As part of the Medfish project, teams of experts from SAI Global in France and Acoura Marine in Spain, have conducted pre-assessments of the sustainability of seven French and seven Spanish fisheries against the Marine Stewardship Council’s Fisheries Standard. The teams conducted their evaluations between May 2016 and February 2017 and identified the fisheries’ strengths and areas for improvement. The Medfish project will now collaborate with the fisheries to develop individual action plans for sustainable fishing.
The Medfish project was launched by the World Wide Fund for Nature (WWF) and the Marine Stewardship Council (MSC) in September 2015 to analyse the sustainability of French and Spanish Mediterranean fisheries using the MSC Fisheries Standard as a benchmark.
To conduct the analysis, the teams used existing data collected by fishermen, scientists and administrative bodies in addition to further information from the fisheries on their history, practices, status of target fish stocks and unwanted by-catch, regulations, potential ecosystem impacts, the role management organisations, surveillance systems and fishery-specific management frameworks. Of the 14 fisheries analysed, only six have access to stock assessments or recent scientific studies: hake, sardine, red mullet, anchovies, red shrimp and goby. For the other eight fisheries in the project the auditors used a risk-assessment tool developed by the MSC.
Camiel Derichs, Regional Director Europe MSC said: ” The results of the Pre-Assessments show that while there are serious sustainability challenges to address, there is hope for Mediterranean fisheries. The next phase, under development now, brings together fishing communities, competent authorities in the regions, scientists, eNGOs, processors, selected retail partners, to build concrete action plans to address the gaps observed in the pre-assessments in specified time frames. Implementation of these action plans over the years ahead should then be delivering the environmental and socio economic recovery all stakeholders are aiming for. The Medfish project is obviously part of a broader sustainability drive for Mediterranean fisheries, and adds critical market incentives to the strong engagement from the European Commission and national authorities.”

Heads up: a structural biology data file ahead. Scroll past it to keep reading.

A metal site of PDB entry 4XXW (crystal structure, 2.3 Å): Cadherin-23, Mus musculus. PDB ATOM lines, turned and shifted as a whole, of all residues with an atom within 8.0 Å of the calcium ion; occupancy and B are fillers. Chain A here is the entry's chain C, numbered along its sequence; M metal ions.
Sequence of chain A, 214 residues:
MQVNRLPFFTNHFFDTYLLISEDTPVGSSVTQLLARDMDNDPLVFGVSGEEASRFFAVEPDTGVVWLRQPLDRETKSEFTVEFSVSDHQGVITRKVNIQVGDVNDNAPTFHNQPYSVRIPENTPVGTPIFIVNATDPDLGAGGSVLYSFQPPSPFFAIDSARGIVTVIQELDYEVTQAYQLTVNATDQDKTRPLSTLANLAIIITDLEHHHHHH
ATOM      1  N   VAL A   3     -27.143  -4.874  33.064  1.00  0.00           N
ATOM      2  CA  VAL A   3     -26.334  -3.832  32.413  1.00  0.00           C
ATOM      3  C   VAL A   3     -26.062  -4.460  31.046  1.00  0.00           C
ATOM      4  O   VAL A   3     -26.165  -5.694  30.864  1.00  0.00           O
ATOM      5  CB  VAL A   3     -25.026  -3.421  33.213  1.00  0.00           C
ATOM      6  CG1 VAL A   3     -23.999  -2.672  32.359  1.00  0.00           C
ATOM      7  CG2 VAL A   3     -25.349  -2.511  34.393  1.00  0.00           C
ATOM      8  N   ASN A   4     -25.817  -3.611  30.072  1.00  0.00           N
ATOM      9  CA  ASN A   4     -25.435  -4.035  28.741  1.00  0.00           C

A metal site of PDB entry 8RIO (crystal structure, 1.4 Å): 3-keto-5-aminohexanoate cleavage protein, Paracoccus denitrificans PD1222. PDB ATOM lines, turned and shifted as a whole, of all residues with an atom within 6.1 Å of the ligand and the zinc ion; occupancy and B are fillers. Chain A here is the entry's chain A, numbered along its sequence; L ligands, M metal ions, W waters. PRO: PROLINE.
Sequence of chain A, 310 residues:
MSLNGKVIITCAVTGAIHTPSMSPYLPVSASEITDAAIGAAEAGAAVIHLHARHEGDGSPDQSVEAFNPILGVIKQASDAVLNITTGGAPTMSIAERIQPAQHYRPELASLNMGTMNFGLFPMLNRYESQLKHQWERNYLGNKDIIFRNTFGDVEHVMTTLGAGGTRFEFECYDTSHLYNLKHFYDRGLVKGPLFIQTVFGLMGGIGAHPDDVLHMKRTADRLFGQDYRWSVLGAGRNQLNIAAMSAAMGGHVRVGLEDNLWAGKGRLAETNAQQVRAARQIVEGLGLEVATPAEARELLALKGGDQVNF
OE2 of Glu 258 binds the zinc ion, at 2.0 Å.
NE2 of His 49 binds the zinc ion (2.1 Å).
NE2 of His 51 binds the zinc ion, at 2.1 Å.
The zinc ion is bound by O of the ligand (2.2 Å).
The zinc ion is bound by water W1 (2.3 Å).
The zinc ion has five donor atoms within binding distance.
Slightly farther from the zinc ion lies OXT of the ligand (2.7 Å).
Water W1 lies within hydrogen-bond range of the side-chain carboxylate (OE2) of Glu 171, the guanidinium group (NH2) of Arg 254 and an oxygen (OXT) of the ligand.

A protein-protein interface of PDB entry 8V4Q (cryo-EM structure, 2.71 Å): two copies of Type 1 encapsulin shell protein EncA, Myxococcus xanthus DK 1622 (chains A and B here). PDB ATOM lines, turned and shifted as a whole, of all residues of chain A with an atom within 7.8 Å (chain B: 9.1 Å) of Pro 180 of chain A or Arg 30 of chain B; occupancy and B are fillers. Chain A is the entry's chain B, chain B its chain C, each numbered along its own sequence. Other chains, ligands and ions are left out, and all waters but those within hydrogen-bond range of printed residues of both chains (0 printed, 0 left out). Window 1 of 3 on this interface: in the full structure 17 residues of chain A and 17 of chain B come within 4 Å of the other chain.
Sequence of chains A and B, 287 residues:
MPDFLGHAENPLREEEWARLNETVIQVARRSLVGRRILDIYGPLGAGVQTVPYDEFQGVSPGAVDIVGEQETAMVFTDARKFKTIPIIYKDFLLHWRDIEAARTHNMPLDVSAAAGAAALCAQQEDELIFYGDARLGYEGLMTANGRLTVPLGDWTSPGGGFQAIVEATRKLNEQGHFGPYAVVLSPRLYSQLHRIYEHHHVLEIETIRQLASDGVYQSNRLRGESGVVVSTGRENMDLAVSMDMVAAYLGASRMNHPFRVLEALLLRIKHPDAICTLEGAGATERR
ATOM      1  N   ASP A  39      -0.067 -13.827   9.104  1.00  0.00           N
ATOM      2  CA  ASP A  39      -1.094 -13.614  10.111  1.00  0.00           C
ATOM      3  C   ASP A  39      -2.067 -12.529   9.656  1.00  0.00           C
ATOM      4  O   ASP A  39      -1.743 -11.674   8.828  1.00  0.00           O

Overall, the state of fish stocks was a cause for concern for all 14 fisheries and only one was in a condition that could ensure its long-term sustainability. For the remaining 13, issues such as a lack of knowledge on the state of fish stocks, poor data or stocks being overexploited prevented them from achieving a high enough score to be deemed sustainable. One of the key challenges for the next stage of the project will be creating an action plan to improve knowledge about stock levels.
In terms of management, several frameworks and objectives were already in place as a result of the EU’s Common Fisheries Policy but the lack of specific rules relating to gear type and fishery-specific objectives were deemed to be an impediment to achieving sustainable levels of fishing. In addition, the enforcement of rules and the monitoring of catches, the observation of minimum fish sizes and the reporting systems were the other main areas in need of improvement that were highlighted by the auditors in each country.
The use of fishing gears that have an impact on the seabed is prohibited in vulnerable and benthic habitats such as Posidonia meadows and coralligenous habitats. There are also more than 600 marine protected areas in the Mediterranean where commercial fishery is regulated or prohibited and where research programmes contribute to improve the knowledge about the biology and ecology of numerous species. In the 14 fisheries analysed, ecosystem impacts were looked at for all gear types and, in most cases, fisheries were found to be selective and/or to have a low impact on marine ecosystems.
The aim of the next stage of the Medfish project is to work together with the relevant stakeholders to formulate action plans to address the areas for improvement identified in these 14 analyses. This next stage will allow us to catalyse improvements in working groups and facilitate partnerships between stakeholders to implement the action plans in the field and work together towards a more sustainable development.
Isabelle Autissier, President of WWF France: “The Medfish project, especially the elaboration of action plans, is very important for the French and Spanish Mediterranean. It is a participatory process where we work alongside the Mediterranean fishermen and all of the stakeholders involved, to ensure the sustainability not only of fishing resources but also of the people and the jobs who depend on them. “
WWF France – Martine Savary – +33 (0)6 64 25 66 59 – email@example.com
MSC France – Stéphanie Poey – +33 (0)6 28 54 19 85 – firstname.lastname@example.org